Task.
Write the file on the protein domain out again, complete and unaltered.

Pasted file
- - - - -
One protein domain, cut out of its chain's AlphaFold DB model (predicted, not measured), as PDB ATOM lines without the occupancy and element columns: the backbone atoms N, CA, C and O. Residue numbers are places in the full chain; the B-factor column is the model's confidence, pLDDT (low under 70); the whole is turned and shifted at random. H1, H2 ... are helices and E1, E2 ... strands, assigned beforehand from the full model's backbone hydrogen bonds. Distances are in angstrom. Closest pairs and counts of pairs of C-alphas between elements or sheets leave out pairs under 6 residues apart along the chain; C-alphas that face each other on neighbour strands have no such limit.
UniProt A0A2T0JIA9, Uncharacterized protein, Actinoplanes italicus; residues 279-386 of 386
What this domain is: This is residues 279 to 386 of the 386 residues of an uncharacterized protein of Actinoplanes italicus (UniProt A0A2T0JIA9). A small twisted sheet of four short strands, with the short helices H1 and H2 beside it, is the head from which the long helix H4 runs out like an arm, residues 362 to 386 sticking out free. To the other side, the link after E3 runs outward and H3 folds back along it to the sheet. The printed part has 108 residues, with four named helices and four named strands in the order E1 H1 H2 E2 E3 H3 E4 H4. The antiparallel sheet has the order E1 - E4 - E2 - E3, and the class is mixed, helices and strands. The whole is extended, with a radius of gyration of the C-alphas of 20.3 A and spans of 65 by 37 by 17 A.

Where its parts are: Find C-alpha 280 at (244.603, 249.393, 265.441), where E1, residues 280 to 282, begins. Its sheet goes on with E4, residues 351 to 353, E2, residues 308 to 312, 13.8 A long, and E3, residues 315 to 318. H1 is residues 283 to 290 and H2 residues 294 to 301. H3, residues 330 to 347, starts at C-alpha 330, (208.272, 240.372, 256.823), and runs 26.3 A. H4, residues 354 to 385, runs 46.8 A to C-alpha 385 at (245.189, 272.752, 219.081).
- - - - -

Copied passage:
One protein domain, cut out of its chain's AlphaFold DB model (predicted, not measured), as PDB ATOM lines without the occupancy and element columns: the backbone atoms N, CA, C and O. Residue numbers are places in the full chain; the B-factor column is the model's confidence, pLDDT (low under 70); the whole is turned and shifted at random. H1, H2 ... are helices and E1, E2 ... strands, assigned beforehand from the full model's backbone hydrogen bonds. Distances are in angstrom. Closest pairs and counts of pairs of C-alphas between elements or sheets leave out pairs under 6 residues apart along the chain; C-alphas that face each other on neighbour strands have no such limit.
UniProt A0A2T0JIA9, Uncharacterized protein, Actinoplanes italicus; residues 279-386 of 386
What this domain is: This is residues 279 to 386 of the 386 residues of an uncharacterized protein of Actinoplanes italicus (UniProt A0A2T0JIA9). A small twisted sheet of four short strands, with the short helices H1 and H2 beside it, is the head from which the long helix H4 runs out like an arm, residues 362 to 386 sticking out free. To the other side, the link after E3 runs outward and H3 folds back along it to the sheet. The printed part has 108 residues, with four named helices and four named strands in the order E1 H1 H2 E2 E3 H3 E4 H4. The antiparallel sheet has the order E1 - E4 - E2 - E3, and the class is mixed, helices and strands. The whole is extended, with a radius of gyration of the C-alphas of 20.3 A and spans of 65 by 37 by 17 A.

Where its parts are: Find C-alpha 280 at (244.603, 249.393, 265.441), where E1, residues 280 to 282, begins. Its sheet goes on with E4, residues 351 to 353, E2, residues 308 to 312, 13.8 A long, and E3, residues 315 to 318. H1 is residues 283 to 290 and H2 residues 294 to 301. H3, residues 330 to 347, starts at C-alpha 330, (208.272, 240.372, 256.823), and runs 26.3 A. H4, residues 354 to 385, runs 46.8 A to C-alpha 385 at (245.189, 272.752, 219.081).